Some gains have been made recently to help alleviate these collateral consequences (see A Criminal Conviction May Qualify for Expunction and Criminal Records and Occupational Licenses).

Contact to see if you qualify for an expunction of your criminal court record.

Criminal Records and Occupational Licenses

Effect of a Criminal Record When Seeking an Occupational License

Recent efforts in North Carolina to diminish the consequences of a criminal record when seeking an occupational license

North Carolina law regulating boards that grant occupational licenses was recently amended in an attempt to reduce the impact that a criminal record may have on an applicant.

This is not the first attempt byOccupational License lawmakers to ease such consequences. In 2011 the legislature created a Certificate of Relief that a Superior Court can issue upon finding that, among other things, at least 12 months have passed since completion of the petitioner’s criminal sentence, the petitioner has no other pending criminal charges, the petitioner is was seeking to be involved in a lawful occupation, and the petitioner does not pose an unreasonable risk to the public.

Once granted, an applicant can present the Certificate of Relief to an administrative agency, government official or to another court. Unfortunately, the law does not dictate what if any weight should be given the Certificate of Relief. In other words, being granted a Certificate of Relief is no guarantee that one’s criminal record will not result in a denial of an application for an occupational license.

A new law that went into effect on July 1,2013 takes another approach to address the issue. It creates guidelines for how a criminal record should be weighed by an occupational licensing board when considering an application.

While existing laws still prevent applicants with criminal records from being granted certain licensures (in the area of criminal justice for example), the new law prohibits most licensing boards from automatically denying licensure based on an applicant’s criminal history. Instead, licensing boards are required to consider several factors to determine whether a denial is warranted. The factors include the seriousness of the crime, the date of the crime, the age of the applicant at the time of the offense and the circumstances, how closely related the offense is to prospective duties of one who holds the license, and any affidavits or other documents that address character. While no reference is made to the Certificate of Relief, presumably it would be relevant to one’s character.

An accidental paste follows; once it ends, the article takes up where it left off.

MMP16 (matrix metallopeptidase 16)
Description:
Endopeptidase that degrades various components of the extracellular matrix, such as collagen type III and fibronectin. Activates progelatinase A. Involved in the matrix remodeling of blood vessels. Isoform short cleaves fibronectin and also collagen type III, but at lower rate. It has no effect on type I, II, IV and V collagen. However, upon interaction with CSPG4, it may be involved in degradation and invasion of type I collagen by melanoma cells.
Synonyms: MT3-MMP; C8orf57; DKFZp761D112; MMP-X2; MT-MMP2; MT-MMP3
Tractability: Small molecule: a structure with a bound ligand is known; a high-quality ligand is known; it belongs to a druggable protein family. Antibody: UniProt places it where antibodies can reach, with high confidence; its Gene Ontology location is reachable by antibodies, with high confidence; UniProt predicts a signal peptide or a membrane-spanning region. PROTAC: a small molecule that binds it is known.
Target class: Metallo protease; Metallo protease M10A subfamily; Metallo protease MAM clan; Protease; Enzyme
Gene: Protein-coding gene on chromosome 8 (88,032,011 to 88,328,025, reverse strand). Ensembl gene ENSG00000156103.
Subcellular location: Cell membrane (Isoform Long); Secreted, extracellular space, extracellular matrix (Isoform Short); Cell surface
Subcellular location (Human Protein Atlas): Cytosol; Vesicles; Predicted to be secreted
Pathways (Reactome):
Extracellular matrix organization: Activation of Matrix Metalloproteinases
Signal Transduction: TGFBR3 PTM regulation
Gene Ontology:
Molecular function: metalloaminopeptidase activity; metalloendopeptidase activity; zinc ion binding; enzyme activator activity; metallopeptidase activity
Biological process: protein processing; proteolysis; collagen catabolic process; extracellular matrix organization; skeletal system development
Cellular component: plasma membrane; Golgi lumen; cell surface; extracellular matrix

It remains to be seen whether the new law will have much of an impact on the granting of occupational licenses to those with a criminal record. The guidelines are fairly vague in that they do not dictate how the factors are to be weighed. The new law merely requires a board to consider these factors. In the end, licensing boards may not be interested in diminishing the impact of a criminal record on the granting of licenses in their professions.

Ultimately, the best way to overcome a criminal record is to expunge it. may be able to erase your past through the process of expunction. With an expungement you need not reveal the past criminal offense in most situations. After December 1, 2013 another new law discussed HERE requires state agencies to inform an applicant that any arrest, charge or conviction that has been expunged need not be revealed on an application. Call, email or use the Contact Form for more information regarding expunctions and to see if you qualify.

If you do not qualify for an expunction under state law, you may still seek to obtain a Certificate of Relief. The Ivie Law Firm can file a petition on your behalf and be your advocate with the court.

A Criminal Conviction May Qualify for Expunction / Expungement

Even though you have been convicted of a crime, you may still qualify to have that conviction expunged from your criminal record. Under state statutes, misdemeanor and felony convictions can be erased.

In North Carolina, if you have ever been chargedConviction with a crime, that fact appears on your criminal record – even if the charge was dismissed. But, expunctions, also known as expungements, are not limited only to dismissals. Depending on your circumstances, a criminal conviction may also be eligible for expunction. This used to be true only for a misdemeanor conviction that occurred while a minor (or under the age of 21 if the conviction was for underage alcohol possession). There remain separate laws for expunctions under these circumstances.

In 2012 laws went into effect that expanded the circumstances under which a misdemeanor or felony can be expunged from your criminal record. They are intended to help those with a felony conviction for a crime committed while under the age of 18 and those with a misdemeanor or felony conviction for a crime committed while 18 years of age or older. Under these laws, you may qualify to have your conviction expunged if:

    • The conviction was for a Class 1 through 3 misdemeanor. (Class 1A offenses do not qualify)
  • The conviction was for a Class H or I felony.


  • The conviction was for a non-violent offense and was not a sex-offense. (Certain stalking ad drug related offenses are also excluded)